|Publication number||US5297409 A|
|Application number||US 07/902,248|
|Publication date||Mar 29, 1994|
|Filing date||Jun 22, 1992|
|Priority date||Jun 22, 1992|
|Publication number||07902248, 902248, US 5297409 A, US 5297409A, US-A-5297409, US5297409 A, US5297409A|
|Inventors||Danny L. Beaman, Kenneth R. Christie, Dennis M. Cordy, Craig W. Graham, Steven W. Lightle, Michael L. Watts|
|Original Assignee||Beaman Danny L, Christie Kenneth R, Cordy Dennis M, Graham Craig W, Lightle Steven W, Watts Michael L|
|Export Citation||BiBTeX, EndNote, RefMan|
|Patent Citations (10), Referenced by (2), Classifications (7), Legal Events (4)|
|External Links: USPTO, USPTO Assignment, Espacenet|
This invention relates to a method of workhardening holes in high-strength steel aircraft components. More particularly, the method relates to enlarqinq and coldworking holes in aircraft flaptracks.
Because of the relatively high weight of steel compared to aluminum alloys, steel is used only in those aircraft components where exceptional strength is required. One component conventionally made of ultra high-strength steel (270 to 300+ KSI) is the flaptrack. On the Boeing 737 aircraft, these tracks are additionally stiffened and reinforced by bolting a reinforcing plate along the length of the hockey-stick-shaped flaptrack. The holes for the bolts are workhardened before the plate is attached.
In the past, holes in high-strength steel members were coldworked by predrilling the hole to a size slightly smaller than the finished hole. A lubricant was then applied to the hole surface and baked for several hours or a split-ring sleeve was inserted in the predrilled hole. An oversized mandrel was pulled up through the baked lubricant or split sleeve.
While the results of this process were, for the most part, satisfactory, the cost was believed to be too high. Specially hardened tool steel mandrels were needed to work the ultra high-strength steel holes. However, the hardened mandrels broke frequently under tension, i.e., while they were being pulled through a workpiece, adding significantly to process cost. Furthermore, the split in the pull-up sleeve ring would results in creation of a ridge in the coldworked hole. This ridge had to be cold worked a second time with an oversized mandrel if the ridge was excessive.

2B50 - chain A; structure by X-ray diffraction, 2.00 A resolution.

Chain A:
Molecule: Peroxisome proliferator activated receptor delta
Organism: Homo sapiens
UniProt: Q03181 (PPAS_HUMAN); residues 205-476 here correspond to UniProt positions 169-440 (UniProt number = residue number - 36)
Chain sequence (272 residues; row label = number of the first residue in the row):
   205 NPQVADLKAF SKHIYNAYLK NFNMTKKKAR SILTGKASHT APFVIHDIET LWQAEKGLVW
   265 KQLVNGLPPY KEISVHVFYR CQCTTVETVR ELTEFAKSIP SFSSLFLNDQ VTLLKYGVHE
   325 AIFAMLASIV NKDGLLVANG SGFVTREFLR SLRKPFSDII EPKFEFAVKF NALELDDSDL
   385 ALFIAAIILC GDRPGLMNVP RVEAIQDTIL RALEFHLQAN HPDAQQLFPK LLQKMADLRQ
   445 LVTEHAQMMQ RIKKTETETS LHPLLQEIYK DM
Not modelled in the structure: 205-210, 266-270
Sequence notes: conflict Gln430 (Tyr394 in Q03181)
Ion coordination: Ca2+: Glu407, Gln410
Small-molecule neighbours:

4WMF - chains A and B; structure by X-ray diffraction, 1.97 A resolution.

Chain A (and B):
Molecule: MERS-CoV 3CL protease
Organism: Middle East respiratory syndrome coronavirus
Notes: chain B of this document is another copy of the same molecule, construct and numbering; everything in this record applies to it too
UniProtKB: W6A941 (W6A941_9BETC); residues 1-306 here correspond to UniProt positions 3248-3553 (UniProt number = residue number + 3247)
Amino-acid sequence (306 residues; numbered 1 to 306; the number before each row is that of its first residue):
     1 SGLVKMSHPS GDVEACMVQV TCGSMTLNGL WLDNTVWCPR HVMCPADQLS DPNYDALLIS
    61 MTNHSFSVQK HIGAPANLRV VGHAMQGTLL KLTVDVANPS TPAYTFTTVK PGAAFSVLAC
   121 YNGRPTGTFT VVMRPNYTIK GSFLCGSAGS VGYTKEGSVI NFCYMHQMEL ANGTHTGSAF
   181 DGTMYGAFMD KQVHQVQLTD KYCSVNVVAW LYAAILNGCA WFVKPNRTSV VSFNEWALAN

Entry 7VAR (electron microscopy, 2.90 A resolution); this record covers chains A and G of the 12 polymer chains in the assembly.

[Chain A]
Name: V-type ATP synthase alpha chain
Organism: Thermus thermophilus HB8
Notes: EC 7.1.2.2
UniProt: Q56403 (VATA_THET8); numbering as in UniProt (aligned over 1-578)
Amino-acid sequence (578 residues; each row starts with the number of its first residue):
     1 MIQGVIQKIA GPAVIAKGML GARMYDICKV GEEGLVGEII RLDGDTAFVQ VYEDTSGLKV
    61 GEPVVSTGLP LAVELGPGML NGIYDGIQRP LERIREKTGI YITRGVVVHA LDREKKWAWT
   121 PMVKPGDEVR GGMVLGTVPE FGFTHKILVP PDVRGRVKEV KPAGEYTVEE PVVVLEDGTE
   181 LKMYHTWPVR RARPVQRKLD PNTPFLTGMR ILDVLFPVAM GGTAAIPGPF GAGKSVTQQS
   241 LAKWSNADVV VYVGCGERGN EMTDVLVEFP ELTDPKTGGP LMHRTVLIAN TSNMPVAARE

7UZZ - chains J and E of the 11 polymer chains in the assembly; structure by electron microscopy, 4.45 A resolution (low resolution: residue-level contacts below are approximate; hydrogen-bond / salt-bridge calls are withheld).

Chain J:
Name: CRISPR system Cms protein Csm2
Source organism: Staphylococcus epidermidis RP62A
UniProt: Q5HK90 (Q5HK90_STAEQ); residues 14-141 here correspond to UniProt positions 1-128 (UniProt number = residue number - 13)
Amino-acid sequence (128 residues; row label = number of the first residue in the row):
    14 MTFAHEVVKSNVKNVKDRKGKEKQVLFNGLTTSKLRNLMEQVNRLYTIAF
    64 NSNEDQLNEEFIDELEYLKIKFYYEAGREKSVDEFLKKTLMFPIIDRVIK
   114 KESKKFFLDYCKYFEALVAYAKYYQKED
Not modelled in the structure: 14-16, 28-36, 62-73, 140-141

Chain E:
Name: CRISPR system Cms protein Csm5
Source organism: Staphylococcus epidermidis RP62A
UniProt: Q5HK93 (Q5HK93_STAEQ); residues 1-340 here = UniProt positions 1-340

Another cost factor was that any substantial deviation in the process, such as a mandrel breaking or a sleeve being misaligned in the hole, required that a hole be reworked to accommodate an oversized bolt.
U.S. Pat. No. 2,185,483 to Ward shows a method of hardening forged or cast holes in manganese steel work pieces by pushing a steel pin through the hole. Australian Patent No. 136,701 shows a method of making tubular wrought metal fixtures by pushing a tapering die member through a supporting seat in the work piece.
U.S Pat. No. 3,270,410 shows the use of a tapered bore in aircraft component parts which are put under permanent compression by inserting a right circular cylindrical fastener in the tapered hole. U.S. Pat. No. 3,434,327 to Speakman shows a method of coldworking holes to exceed the materials elastic limit and then allowing the displaced material to rebound to approximately one-half of the amount the material was originally displaced.